Feb. 14, Feast of St. Valentine, bishop and martyr.
to know there is hope after abortion #ProjectRachel // a society that doesn't force them to choose freedom at the expense of their children // not to be murdered in the womb for being the wrong gender
I'm a one-issue voter. It's hard for me to imagine funneling energy into other issues if we can't first secure the right to life. Without life, all other rights are rendered obsolete. I believe that if a politician, public figure, or party endorses abortion, it's a deal-breaker. That said, the fight for life shouldn't end at birth. The sidewalk counselors oughtn't to wipe their hands of the women they just talked out of a permanent decision--praise be to God! That first, initial victory over death is only one of many, many more battles. The culture of death is called a culture because it permeates everything. It's in our attitudes, our visions of beauty, our food and clothing choices, our entertainment. Our work isn't done as soon as the innocent child is born alive. It should only have begun.
I have struggled in this culture of death. I was naive when I married, and almost certainly not ready (having nothing whatsoever to do with my actual age and everything to do with psychological maturity). I found myself pregnant three months later, after a very rocky initiation into real life. We had no work, no means of income, and no hope for either of those two things to change in the foreseeable future. People I loved and cared for, people whose opinions mattered to me, said all the right, "pro-life" things, but I could hear their internal head-shaking as loudly as if they were screaming at me. Acquaintances gave me sideways glances at Mass. My mother cried. I felt like an unwed-and-pregnant, teen-aged high school drop-out. Never mind that I had a Master's degree and was validly married in the Church.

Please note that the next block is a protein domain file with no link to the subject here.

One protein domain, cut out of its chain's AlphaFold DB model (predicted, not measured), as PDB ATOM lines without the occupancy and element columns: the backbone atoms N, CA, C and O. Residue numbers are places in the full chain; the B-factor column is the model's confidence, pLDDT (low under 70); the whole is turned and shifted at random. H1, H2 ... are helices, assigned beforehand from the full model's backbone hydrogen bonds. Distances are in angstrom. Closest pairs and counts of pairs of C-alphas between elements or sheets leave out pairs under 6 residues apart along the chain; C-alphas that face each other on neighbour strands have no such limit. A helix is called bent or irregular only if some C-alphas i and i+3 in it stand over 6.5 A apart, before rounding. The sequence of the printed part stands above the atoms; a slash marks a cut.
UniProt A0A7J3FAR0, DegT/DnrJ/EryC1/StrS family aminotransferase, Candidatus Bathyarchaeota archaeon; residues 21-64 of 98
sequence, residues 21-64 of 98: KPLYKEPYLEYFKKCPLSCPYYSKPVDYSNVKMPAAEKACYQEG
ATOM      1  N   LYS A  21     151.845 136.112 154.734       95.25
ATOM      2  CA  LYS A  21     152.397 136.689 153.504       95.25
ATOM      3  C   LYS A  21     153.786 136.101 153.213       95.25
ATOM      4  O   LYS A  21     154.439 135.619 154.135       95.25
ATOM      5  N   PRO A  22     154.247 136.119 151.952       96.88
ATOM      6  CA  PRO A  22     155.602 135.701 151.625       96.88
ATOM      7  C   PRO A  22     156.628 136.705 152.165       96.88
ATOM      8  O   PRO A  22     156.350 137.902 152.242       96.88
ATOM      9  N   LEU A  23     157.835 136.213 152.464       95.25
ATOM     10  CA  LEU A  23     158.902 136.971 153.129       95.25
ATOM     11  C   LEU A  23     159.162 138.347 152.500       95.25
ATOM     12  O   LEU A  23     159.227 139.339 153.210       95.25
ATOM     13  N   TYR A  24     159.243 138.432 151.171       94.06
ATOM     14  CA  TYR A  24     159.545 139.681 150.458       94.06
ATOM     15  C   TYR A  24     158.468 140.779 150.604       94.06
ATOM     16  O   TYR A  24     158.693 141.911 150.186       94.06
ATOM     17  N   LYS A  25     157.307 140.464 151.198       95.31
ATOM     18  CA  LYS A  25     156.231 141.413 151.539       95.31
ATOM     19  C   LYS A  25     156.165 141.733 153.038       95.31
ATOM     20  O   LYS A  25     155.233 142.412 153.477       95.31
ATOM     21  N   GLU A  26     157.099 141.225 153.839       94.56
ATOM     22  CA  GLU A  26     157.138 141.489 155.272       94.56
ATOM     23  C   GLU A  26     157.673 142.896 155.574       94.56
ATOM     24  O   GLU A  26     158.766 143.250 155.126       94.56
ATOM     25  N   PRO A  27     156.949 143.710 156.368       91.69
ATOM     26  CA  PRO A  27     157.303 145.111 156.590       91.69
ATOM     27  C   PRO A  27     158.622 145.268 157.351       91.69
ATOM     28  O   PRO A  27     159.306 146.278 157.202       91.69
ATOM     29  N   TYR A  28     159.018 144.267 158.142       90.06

It was my father--my stern, pull-yourself-up-by-the-bootstraps father--who silenced all further woebegone what-might-have-beens with a single sword-like sentence: "We welcome all life in this house."
But that wasn't the end of hardship. I had terrible, day-long morning sickness. I lost weight. After two and half days of keeping nothing down, not even water, I was so weak and miserable I dragged myself to the emergency room to have anti-nausea meds pumped into my through an IV. When the sickness subsided, the preeclampsia set in.
When my baby was born, I suffered severe post-pardum depression; anemia; recurring UTI's; inexplicable and disabling body aches. My son never slept; my husband couldn't take care of him; my parents, whom we had moved in with, were overtaxed and overworked. They were frustrated with the added burdens. I was weak and exhausted and emotionally a wreck and without health insurance. My husband worked a minimum wage job part-time hours.
Fast forward two years. We moved into a tiny but affordable apartment. My husband managed fairly well at a better-paying job for a short period of time, the job the vocational rehabilitation department got for him. After six bounced checks; gasoline poured, libation-like, into the hour-and-a-half long one-way commute (I drove, my husband didn't have a license and we couldn't afford to add him to insurance) only to be told, "We're taking the day off today, go home;" and manipulating him into saying he was quitting so they didn't have to pay unemployment, my husband booked a one-way-ticket back to his home country. I worked a minimum wage job, and only just found a part-time something that paid a little better in September. My husband sends us money when he can.
Today, we are incredibly blessed. We have food, shelter, and happiness. It took us a long time to finally get here, but we did.
Yesterday, my little boy turned 3 years old. If society had it's way, he wouldn't be alive. Why is that? Why is it that it's easier for Planned Parenthood to grab a fistful of money and cut up a perfectly formed human being than it is for our communities to offer positive support, giving dignity to the whole woman, as well as her baby? What are we doing to make sure life is treated--before and after birth--as the sacred, worthwhile thing it is?
Whatever we do to improve the lives of all human beings, women included, it starts with the womb. Let's just make sure it doesn't end there.
". . . If we could see the stars as a child sees them, we should need no other apocalypse. . . But the influence of children goes further than its first trifling effort of remaking heaven and earth. It forces us actually to remodel our conduct in accordance with this revolutionary theory of the marvelousness of all things. We do actually treat talking in children as marvelous, walking in children as marvelous, common intelligence in children as marvelous. . . [and] that attitude towards children is right. It is our attitude towards grown up people that is wrong. . ."--G.K. Chesterton